The Cursed Relic
Sir Alan Redants was a solidly put togheter man, with a flowing moustache and healthy brown skin obtained from years of hot sun in various deserts and jungles all over the world.
He was not easily frightened, nor did he appear to be frighteded the night he announced he was sending back the souvenir his wife had picked up from a Pharaho´s tomb on their last trip to Egypt. The momento, a piece of bone which had been fashioned into a bracelet, must go back to the tombs, he said, for it´s spirit was endangering the health of his wife, the Lady Lydia.
That night was an experience I shall never forget. Redants had invited five of us to his country home for a little dinner party to send off two of our geologist friends. Things began to happen right after Sir Alan announced that he wanted the bone returned. "My whole household has been in chaos," Sir Alan said, "The servants complain of a ghostly figure wich wanders around at night. Dishes break for no apparent reason, and we´ve had two fires. Lady Lydia says she will take it back herself if it is not returned soon." He went on to explain that they had given the relic away three times, but the new owners had returned it because of the bad luck wich had fallen on them. Back to the tombs seemed the only solution.
Just at that moment a slapping noise sounded and Sir Alan´s head moved to one side in a quick jerk. He put his hand to his cheek. When he took it away there was the unmistakable red print of a hand slap. Standing up, Sir Alan shook his fist in the air. He said, "Now look here, old boy, I´ve taken about all your tommyrot I am going to, I am sending you back, and there´s nothing you can do about it" We all laughed, but before the end of the meal, each guest had received the invisible hand slap!
"Where is this bracelet?" Wetherford, the man who was to be in charge of the expedition asked. "I´m curious to see such an uncanny bit of bone." Without changing expression, Sir Alan said, "Confound it, you can´t see it. Don´t you understad--it doesn´t want to go back so it´s been traveling all over the house-- comes up in the queerest places. Last week I had a strong steel box speceally made. The bracelet is now safe in the box and the box is set into a stone deep in my chamber floor, double chained for safety."
"Such an indestructible spirit should have no difficulty getting at a steel box," I chided, "What about the key? Hasn´t he access to it?"
"That also is chained to my bed," Sir Alan answered. "As for getting it loose, I don´t think so, I´ve got the spirit baffled" He chuckled, "The chains have rattled several times as though someone were trying to loosen it, to no avail. The simple trut, gentlemen, is that the spirit is too much at home in my house. He resents being sent back to his own tomb!"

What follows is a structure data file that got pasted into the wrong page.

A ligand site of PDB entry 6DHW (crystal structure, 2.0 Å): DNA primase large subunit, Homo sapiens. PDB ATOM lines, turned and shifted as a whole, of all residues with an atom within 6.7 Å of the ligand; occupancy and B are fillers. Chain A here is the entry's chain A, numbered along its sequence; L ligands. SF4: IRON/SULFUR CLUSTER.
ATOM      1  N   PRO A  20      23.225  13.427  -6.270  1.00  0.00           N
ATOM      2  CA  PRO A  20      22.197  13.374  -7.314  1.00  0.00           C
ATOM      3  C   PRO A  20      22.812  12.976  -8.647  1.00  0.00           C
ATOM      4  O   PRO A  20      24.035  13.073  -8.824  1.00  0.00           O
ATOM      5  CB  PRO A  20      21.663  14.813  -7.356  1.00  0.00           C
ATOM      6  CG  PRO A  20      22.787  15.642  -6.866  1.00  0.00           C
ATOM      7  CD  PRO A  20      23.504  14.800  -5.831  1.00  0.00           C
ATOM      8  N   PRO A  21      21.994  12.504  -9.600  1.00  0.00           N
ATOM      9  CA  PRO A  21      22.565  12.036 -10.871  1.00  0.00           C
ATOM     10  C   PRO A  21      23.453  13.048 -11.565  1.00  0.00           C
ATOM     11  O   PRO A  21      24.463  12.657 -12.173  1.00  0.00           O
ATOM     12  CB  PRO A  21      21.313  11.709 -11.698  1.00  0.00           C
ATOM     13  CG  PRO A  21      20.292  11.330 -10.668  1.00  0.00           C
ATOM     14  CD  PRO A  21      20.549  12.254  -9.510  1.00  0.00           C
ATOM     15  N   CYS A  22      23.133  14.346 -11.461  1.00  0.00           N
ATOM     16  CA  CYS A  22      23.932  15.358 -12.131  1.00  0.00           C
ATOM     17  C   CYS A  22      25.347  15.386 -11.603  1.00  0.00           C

Everyone laughed again. The whole scene was amusing, but later that night, we had good reason to regret the mockery.
About the middle of the night I heard a nerve wracking scream. My room was just across the hall from Sir Alan´s and it sounded as though it had come from his room. I threw on my dressing robe hurriedly and entered the corridor. Blake and Wetherford had beat me to it and were standing there listening. "Sir Alan?" I asked. "I don´t thisn so." Wetherford replied, "it sounded more like a woman´s scream."
At that instant, Sir Alan bolted out of his room, ignoring us an ran to Lady Lydia´s door. He tried to turn the knob, but the door was locked. He put his shoulder to it, but it was solid oak. He beckoned to us to help. By that time the other guests had awakened and we were able to break the door in. Lady Lydia lay crumpled on the floor, Sir Alan picked her up gently and Blake went to fetch a doctor.
Before the doctor arrived, Lady Lydia regained consciousness, but she never regained her senses. She blubbered incoherently about the spirits and the Pharaohs, and for the rest of her life she was confined to her room with a strong woman to watch over her.
Two months later, after a tempestous and tragic journey, the cursed curio was returned to the tombs from the place where it was originally taken. But the next day, the geologist in charge of the assignment and his assistant disappeared. They were found later, at separate times, roving the hot desert, insane.
Two other guest of that ill-fated dinner have met their deaths in a vilent manner. Sir Alan is now lying across the hall from me, groaning with fever. The doctors do not expect him to last through the night.
I am still alive, but I wish I were not. The ghost of the old Pharaoh is gone, but the memory will be with me as long as I live. One moth ago I fell from a high embankment overlooking the channel and freakishly broke both my arms and legs. My back was also broken in such a manner that I am paralized frot the hips down, I will never get up from my bed.